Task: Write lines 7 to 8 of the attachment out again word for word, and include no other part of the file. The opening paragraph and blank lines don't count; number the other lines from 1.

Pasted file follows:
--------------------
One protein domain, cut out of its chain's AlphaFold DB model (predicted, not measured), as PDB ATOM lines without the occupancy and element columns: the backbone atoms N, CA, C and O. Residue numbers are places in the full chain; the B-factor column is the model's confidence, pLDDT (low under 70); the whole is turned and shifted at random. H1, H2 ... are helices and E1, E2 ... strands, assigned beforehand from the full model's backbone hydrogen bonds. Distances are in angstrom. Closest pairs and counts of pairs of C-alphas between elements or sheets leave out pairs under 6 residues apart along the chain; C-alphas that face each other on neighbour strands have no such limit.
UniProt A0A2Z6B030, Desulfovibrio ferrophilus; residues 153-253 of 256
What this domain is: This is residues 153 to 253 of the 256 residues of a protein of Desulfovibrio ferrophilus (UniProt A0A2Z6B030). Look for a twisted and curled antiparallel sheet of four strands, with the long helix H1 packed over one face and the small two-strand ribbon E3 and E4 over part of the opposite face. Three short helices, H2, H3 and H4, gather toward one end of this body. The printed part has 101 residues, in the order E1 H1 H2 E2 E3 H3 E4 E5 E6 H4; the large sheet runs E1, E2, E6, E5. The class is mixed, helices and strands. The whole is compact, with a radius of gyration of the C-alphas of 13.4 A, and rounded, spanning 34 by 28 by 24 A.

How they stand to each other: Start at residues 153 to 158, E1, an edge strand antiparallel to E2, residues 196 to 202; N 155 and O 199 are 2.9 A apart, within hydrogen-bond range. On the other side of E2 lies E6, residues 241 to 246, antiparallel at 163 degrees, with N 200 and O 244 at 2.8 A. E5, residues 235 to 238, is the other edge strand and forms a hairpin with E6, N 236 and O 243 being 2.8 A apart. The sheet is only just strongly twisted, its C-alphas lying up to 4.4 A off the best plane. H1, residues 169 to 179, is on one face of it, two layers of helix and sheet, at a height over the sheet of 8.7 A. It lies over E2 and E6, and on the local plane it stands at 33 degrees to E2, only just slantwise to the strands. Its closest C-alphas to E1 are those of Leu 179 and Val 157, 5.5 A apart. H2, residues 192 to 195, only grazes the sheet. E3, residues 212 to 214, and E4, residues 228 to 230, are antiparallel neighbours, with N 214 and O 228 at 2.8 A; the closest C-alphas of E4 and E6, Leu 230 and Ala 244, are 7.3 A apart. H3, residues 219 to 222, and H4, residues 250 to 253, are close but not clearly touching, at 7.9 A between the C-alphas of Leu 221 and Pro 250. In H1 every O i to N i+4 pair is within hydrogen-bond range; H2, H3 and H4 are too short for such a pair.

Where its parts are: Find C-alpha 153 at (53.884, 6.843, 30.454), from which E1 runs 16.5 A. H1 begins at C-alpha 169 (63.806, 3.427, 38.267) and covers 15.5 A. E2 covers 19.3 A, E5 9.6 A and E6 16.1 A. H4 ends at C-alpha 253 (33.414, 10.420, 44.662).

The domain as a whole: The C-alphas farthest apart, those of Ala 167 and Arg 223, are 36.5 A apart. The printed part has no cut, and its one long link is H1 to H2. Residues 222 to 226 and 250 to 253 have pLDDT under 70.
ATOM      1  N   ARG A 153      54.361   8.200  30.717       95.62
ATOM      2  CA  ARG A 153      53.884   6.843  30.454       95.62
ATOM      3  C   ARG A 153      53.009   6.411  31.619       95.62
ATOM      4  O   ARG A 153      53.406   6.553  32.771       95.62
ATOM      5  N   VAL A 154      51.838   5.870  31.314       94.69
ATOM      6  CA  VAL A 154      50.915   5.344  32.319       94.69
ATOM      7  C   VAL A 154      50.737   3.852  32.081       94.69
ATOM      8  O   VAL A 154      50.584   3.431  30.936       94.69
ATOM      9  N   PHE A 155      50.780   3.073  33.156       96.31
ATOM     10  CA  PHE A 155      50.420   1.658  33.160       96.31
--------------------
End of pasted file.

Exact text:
ATOM      2  CA  ARG A 153      53.884   6.843  30.454       95.62
ATOM      3  C   ARG A 153      53.009   6.411  31.619       95.62